Duck vermicelli soup in Shanghai
Call me a creature of habit or weak-willed, at one point in my life when I lived in Shanghai, I was having duck vermicelli soup almost every day for lunch, even in the summer, unable to resist the temptation of slippery vermicelli and crunchy duck gizzard.
Duck vermicelli soup is probably not the best summer food, as the dish is considered to be a warming food in traditional Chinese medicine. But I grew up in tropical Singapore, where traditional warming foods like hot pot and mutton soup are consumed on a whim all year round.
Legend has it that a poor man in Nanjing had accidentally dropped mung bean vermicelli into a bowl of duck blood he had saved after slaughtering … Read the rest
Limoncello on Italy’s Amalfi Coast
There’s only one way to get to the best limoncello in the world, and that’s via the Amalfi Road, a one-and-a-half lane road that winds up and down one of the world’s most beautiful and terrifying coastlines. Taking a tour bus on what’s little more than a paved donkey path while trying hard not to think about soaring off that road into the Gulf of Naples one thousand feet below has left me shaken; I’m an acrophobe. I need a drink.
Our bus driver delivered safely us to the town of Praiano, perched on those cliffs. Amalfi coast dwellers live vertical lives; the distance to shops, restaurants and your neighbors’ homes is measured not in kilometers, but in the number of … Read the rest
Gentiana Liquor in Abruzzo
We hiked through vast pastures and barren rocks, and then hiked more through a steep gravel path to reach the ridge at nearly 2,400 meters (7,900 feet), where there was a lodge.
At the the end of a long hike, there must be drinks. We went in.
We asked for grape pie and Amaro, an alcoholic herbal infusion popular across Italy. Our waiter paused. He was a young man with hip-length dreadlocks and a southern Italian accent, serving drinks in the middle of nowhere.
“Do you want Amaro, or do you want something typical from here?” he asked.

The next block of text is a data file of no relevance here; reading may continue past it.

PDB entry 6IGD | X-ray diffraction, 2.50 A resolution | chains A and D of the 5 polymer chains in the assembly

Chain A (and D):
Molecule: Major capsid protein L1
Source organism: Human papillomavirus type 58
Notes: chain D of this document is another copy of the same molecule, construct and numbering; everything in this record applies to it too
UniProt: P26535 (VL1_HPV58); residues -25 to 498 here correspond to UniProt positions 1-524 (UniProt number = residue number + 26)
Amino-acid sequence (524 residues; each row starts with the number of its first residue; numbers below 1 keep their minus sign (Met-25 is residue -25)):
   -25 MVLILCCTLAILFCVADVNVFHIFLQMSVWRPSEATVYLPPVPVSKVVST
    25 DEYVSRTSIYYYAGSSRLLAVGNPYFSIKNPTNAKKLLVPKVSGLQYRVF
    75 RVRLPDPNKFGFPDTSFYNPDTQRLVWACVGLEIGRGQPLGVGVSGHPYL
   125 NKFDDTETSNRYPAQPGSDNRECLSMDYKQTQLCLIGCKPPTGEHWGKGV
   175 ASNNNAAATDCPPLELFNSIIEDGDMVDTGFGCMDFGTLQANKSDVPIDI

“Here” is Campo Imperatore—a high plateau in the Gran Sasso national park, a mountain park in the Abruzzo region of central-southern Italy that reaches … Read the rest
Spiti Coffee in Himachal Pradesh
Mutton momos are a revelation. The juicy little parcels are packed with flavor, and I eat as many as I can. I’m up in the Himalayas—in Spiti Valley, to be exact—with the boy I started dating about a year ago. This is a far-flung corner of India’s Himachal Pradesh, halfway across the country from my home in Mumbai. It’s our last day in the high-altitude desert, and we’ve just stumbled upon a tiny, homely restaurant in Tabo that dishes out the best mutton momos.
Spiti is not like most other parts of India. The mountains loom large, brown and beige hues dominate the barren landscape, and quite frequently, centuries-old monasteries are markers for villages. The winters are icy and cold, and … Read the rest
Tinto de verano in Melilla
It’s 90 degrees in the shade of a 15th-century Spanish fort. We’re 100 miles from what locals call La Peninsula, sandwiched on a thin strip on Africa separated from Morocco by seven miles of heavily reinforced fence and a dizzying array of bureaucratic restrictions. The tinto de verano—cheap red wine mixed with carbonated lemonade and topped with a refreshing slice of lemon—is almost as satisfying as the siesta that awaits me next.
We’re in Melilla, one of the two Spanish enclaves technically on the African coast. This would be Morocco, except for centuries of history and Madrid’s refusal to consider it anything but its own territory. The town’s borders, legend goes, extend as far as a cannonball could fly from … Read the rest